The final bill chopped the top rate to 28 percent from 50 percent, closed nearly

$100 billion a year in loopholes, taxed labor and capital at the same rate, and gave low-income Americans one of the biggest tax cuts of their lives. Most people got to save more of every dollar they earned, corporations were treated more equally, and the wealthy ended up paying a higher share of total income tax revenue because they’d benefited disproportionately from the loopholes we’d eliminated.

 

Treasury Secretary Jim Baker’s role was critical, particularly on corporate tax changes. High-paying companies benefited from a rate cut to 34 percent, but those who lost loopholes and paid higher taxes — real estate, oil and gas, and some manufacturing industries — would appeal. Secretary Baker had to back up the “no” that they’d heard from Mr. Packwood and Mr. Rostenkowski. He knew that the president’s goal was lower rates and that giving up loopholes was the way to get them. A man of substance and political smarts, he knew, as they said in his home state of Texas, when to hold and when to fold.

 

Throughout, the press played a positive role. Its scrutiny was a bulwark against special interests. More important were the tireless staff members who knew the arcane details of tax policy and were savvy enough to understand the explosive political terrain.

In the end, the Tax Reform Act upheld the general interest over the special interests, showing that clear principles, legislative skill and persistence could change a fundamentally unfair system.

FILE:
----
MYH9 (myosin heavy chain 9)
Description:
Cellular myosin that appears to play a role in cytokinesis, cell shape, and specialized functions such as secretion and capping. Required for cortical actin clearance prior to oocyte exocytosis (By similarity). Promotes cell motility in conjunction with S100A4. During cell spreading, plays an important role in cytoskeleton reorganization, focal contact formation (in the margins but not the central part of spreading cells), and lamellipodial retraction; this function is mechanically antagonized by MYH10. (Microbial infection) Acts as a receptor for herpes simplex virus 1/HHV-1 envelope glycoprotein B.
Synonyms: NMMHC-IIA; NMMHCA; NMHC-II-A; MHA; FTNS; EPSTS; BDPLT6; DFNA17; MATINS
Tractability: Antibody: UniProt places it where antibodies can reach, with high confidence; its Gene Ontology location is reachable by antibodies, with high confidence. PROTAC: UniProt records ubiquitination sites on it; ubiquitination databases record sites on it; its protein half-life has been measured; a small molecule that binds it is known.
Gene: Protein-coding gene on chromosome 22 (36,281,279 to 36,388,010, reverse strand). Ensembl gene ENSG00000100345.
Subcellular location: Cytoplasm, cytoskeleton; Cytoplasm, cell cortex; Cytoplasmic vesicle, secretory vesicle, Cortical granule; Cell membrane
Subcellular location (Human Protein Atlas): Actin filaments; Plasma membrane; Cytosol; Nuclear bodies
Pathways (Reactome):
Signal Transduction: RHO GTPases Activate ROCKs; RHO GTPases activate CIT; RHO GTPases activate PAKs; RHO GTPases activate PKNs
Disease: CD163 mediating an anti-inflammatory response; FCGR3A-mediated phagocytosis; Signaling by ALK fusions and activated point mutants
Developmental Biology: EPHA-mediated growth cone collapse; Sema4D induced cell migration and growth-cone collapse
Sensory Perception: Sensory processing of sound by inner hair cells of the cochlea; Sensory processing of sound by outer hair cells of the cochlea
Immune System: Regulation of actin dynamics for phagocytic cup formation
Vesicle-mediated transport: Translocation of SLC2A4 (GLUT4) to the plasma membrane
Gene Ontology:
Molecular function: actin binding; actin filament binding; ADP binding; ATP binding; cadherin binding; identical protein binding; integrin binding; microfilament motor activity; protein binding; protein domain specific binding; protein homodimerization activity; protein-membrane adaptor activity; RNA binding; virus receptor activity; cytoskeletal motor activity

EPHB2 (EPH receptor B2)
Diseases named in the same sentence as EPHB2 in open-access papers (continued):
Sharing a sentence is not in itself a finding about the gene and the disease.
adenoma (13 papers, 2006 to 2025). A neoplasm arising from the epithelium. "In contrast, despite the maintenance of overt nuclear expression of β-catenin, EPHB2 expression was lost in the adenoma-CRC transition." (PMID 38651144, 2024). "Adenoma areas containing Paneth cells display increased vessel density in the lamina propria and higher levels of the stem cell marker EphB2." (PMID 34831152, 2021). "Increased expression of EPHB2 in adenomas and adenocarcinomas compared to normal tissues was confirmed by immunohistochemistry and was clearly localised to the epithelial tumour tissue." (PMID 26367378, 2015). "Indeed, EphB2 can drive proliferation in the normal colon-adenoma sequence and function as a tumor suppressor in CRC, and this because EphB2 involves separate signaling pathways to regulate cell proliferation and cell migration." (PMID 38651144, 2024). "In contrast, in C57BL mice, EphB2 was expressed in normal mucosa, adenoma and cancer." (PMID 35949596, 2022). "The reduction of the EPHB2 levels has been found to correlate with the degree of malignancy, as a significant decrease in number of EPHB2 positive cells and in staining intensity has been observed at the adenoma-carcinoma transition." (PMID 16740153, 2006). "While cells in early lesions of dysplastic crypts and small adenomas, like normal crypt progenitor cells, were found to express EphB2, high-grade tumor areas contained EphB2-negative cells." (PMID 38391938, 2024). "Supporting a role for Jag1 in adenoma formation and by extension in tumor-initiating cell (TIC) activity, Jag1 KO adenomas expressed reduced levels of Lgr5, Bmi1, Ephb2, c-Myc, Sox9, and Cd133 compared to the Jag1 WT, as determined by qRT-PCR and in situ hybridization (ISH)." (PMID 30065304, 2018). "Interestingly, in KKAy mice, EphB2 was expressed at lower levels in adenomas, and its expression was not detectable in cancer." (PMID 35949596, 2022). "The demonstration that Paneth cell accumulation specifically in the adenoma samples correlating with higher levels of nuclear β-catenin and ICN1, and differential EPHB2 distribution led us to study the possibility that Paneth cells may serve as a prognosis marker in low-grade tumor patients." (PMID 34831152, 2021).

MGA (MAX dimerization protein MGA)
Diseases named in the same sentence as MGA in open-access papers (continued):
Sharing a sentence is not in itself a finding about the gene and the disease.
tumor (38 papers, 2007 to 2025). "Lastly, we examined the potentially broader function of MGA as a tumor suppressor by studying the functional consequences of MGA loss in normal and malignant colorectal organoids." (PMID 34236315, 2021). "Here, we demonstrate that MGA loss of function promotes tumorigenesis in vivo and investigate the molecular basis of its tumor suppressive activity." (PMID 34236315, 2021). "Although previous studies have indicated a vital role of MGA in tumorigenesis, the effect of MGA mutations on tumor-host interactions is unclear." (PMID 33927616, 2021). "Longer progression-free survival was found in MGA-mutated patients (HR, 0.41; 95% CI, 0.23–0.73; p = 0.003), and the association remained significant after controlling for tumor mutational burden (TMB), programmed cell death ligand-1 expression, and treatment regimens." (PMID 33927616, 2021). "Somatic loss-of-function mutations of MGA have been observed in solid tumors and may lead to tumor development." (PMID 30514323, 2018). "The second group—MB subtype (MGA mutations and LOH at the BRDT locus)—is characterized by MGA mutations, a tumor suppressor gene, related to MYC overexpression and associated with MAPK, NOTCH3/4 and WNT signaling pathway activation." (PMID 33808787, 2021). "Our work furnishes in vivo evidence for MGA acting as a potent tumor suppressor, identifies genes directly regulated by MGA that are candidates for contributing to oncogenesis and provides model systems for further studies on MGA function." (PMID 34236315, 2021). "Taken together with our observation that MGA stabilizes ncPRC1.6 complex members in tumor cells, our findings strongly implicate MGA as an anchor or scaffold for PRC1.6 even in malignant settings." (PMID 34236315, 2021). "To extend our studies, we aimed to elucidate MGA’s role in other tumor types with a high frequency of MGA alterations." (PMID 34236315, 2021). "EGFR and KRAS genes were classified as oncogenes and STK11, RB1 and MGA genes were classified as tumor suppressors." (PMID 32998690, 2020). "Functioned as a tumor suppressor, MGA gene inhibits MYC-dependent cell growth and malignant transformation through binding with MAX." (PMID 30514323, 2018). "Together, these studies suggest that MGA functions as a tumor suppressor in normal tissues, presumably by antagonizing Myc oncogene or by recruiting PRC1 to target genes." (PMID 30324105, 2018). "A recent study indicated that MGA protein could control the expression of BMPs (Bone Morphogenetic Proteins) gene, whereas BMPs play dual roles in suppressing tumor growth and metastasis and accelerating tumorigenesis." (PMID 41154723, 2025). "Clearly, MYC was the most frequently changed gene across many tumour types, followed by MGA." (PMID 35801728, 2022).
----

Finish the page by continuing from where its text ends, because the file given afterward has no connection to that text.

After it was over, the team gathered at the White House on a bright October afternoon as President Reagan signed the bill. But Senator Packwood and I were stuck by chance in Oregon campaigning — he for re-election and I for the Democratic candidate for governor — and fog made us miss our flight back to Washington. Yet, at Mr. Packwood’s suggestion, we did our own news conference. Bipartisanship then was something to be proud of.

 

Over the years, bill after bill has chipped away at the changes we made, and people today once again see unfairness everywhere in the code. Tax liability appears to be totally random. Loopholes cost over $1 trillion, and equal incomes don’t pay equal taxes. The question is the same as in 1986: Can our leaders put principle and country over politics and party, and work together for the common good?

Given the extreme polarization within and between the parties, the odds are against success. Legislating is a very human experience in which trust and mutual respect play critical roles. But 1986 proved that when both are present, big things can get done.

 

Bill Bradley, a former Democratic senator from New Jersey, is a managing director at Allen & Co. and host of “American Voices” on SiriusXM Radio.